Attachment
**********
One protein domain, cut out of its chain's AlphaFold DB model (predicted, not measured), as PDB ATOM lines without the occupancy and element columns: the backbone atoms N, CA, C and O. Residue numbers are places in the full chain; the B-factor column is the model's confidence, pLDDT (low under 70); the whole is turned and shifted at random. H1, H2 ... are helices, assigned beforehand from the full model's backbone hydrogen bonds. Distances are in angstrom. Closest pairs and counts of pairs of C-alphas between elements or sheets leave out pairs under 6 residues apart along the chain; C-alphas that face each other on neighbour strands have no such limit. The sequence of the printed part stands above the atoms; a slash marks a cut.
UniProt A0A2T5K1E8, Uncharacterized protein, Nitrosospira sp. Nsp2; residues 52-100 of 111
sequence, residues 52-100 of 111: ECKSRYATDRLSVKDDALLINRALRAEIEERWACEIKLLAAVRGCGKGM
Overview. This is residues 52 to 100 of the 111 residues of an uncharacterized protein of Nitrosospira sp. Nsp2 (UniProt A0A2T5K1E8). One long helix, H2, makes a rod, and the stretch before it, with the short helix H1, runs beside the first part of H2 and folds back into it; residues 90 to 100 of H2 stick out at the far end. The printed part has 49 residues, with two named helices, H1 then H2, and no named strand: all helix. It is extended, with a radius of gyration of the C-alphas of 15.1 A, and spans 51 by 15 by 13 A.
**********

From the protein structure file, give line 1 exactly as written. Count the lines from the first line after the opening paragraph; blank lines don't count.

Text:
UniProt A0A2T5K1E8, Uncharacterized protein, Nitrosospira sp. Nsp2; residues 52-100 of 111